Tag Archives: racism

Triggers and Loaded Topics


This is actually kind of a serious post so the puns in the title are quite facetious. Still, one can never resist, and comedy and tragedy are so often two sides of the same coin.

Fiction can be dark, it can be confronting, and it can be full of horror and violence and issues that people would rather not think about. Some of our society’s favourite books and films are the ones full of death, misery, war, psychological trauma, violent prejudice and sexual abuse. They are horrible things, but they are present in humanity, unfortunately, and so they appear in our art. This does not suit everyone, understandably so.

Question of the week, then: should we shy away from these ugly societal issues for our audience’s peace of mind? On the one hand, no, absolutely not. Fiction is a canvas for expression and so it should, at its most powerful, shock, evoke emotion, and perturb. But it’s not all about literary merit, though works that handle dark topics are often critically hailed (and very popular)—as well as creating empathetic and fantastically dark pieces of fiction, having these themes in literature can bring them to light where they wouldn’t have been otherwise.

Seeing sensitive topics in books can educate and raise awareness to the more sheltered audience members that didn’t even know they existed (i.e. me, reading half the YA section at my high school library and having my quiet little mind blown), and start conversations about these important issues where they wouldn’t have arisen otherwise.

This is why there is so much backlash against banning books, especially the practice of keeping texts with touchy or ‘adult’ themes out of school courses. I went to a dialogue at a writer’s festival with Justine Larbalestier, Libba Bray and her husband the literary agent, all of whom agreed that the term ‘adult themes’ was a product from the back end of a bull. They asked, what are adult themes? Taxes? Politics? Supposedly dark and mature elements like sexuality, violence, drugs, mental health and emotional development are all just human themes, products of life on the earth we have. Continue reading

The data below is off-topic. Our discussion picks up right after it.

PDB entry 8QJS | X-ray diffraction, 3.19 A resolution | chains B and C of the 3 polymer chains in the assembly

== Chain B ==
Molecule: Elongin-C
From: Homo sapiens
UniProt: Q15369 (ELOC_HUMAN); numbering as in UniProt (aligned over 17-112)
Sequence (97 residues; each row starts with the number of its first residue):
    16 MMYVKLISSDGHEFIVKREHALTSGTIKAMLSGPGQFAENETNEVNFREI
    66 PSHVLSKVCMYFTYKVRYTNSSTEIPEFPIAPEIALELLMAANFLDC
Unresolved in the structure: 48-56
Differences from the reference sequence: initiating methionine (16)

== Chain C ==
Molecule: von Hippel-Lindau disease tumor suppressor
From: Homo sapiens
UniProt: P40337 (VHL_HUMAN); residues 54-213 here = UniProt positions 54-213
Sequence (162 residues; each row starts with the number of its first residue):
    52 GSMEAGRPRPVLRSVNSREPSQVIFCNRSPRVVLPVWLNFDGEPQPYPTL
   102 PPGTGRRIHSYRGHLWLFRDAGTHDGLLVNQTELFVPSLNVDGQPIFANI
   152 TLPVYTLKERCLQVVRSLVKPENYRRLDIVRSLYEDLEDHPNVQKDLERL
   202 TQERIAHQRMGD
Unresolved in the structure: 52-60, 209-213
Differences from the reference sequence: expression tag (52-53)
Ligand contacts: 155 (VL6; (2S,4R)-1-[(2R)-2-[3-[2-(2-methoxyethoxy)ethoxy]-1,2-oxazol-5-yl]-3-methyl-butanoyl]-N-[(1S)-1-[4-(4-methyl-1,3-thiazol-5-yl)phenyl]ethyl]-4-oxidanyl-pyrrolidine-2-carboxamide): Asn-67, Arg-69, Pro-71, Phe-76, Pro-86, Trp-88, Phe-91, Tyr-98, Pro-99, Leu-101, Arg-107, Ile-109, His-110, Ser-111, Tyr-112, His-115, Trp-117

Filed under Fun with Isms

Fantastically Racist and Scientifically Offensive

"Why are you white?" - Mean Girls

In fictional worlds of boundless possibility and imagination, why are they so often riddled with the prejudices of the real one?

Fantasy and science fiction have a serious problem where it comes to equal representation… which, from my humble point of view, is offensive first of all but mostly just bizarre. I mean, the definition of fantasy is that anything is possible, and science fiction shows us a world that we can strive towards in the future. So why are we so limited to the thought processes of the modern (and the not-so-modern) world?

The most obvious example of this is that fantasy worlds are commonly very, very white. This is a topic of much discussion all over the Intertubes and beyond, and a pretty prickly issue. It’s also really weird if you think about it. If the world itself is completely made up, you can do whatever you wish with it. You can have floating mountains and creatures with six heads and people turning each other into frogs. Your main characters could live in a world covered in volcanoes or hanging over the cliff to different portals of existence, your fantasy landscape designed with any level of implausible ridiculousness in mind. The same goes for the people who populate it… yet most of them seem to look overtly European.

Well, there is some solid reasoning behind this: first of all, if you make your world and its populace too bizarre it won’t be relatable and it will be more difficult for your audience to connect with, whether through a question of empathy or just them going “This is silly” and tossing the book aside. This, and a combination of the infinite inspiration lying wait in history, leads to the Fantasy Counterpart Culture, fantastical or alien civilisations with traits we can recognise in societies that exist or have existed in the real world.

The most common example is the fantasy landscape based on Medieval Europe. This is basically Tolkien’s doing, when it comes down to it, seeing as The Lord of the Rings and company were the first books to really make the fantasy genre cool, and thus authors that followed have looked to their master for example. The fantasy archetypes that we’re comfortably and stereotypically used to all come from Tolkien, from the landscape to the Orcs to the armour to the big dangerous faceless force of evil.

And that’s okay. Let it never be said that The Lord of the Rings isn’t amazing. However, with everyone following Tolkien’s archetype we’ve ended up with a market swamped in Europe-esque fantasy worlds, leaving things suspended in a rather absurdly Caucasian persuasion. Continue reading


Filed under Fun with Isms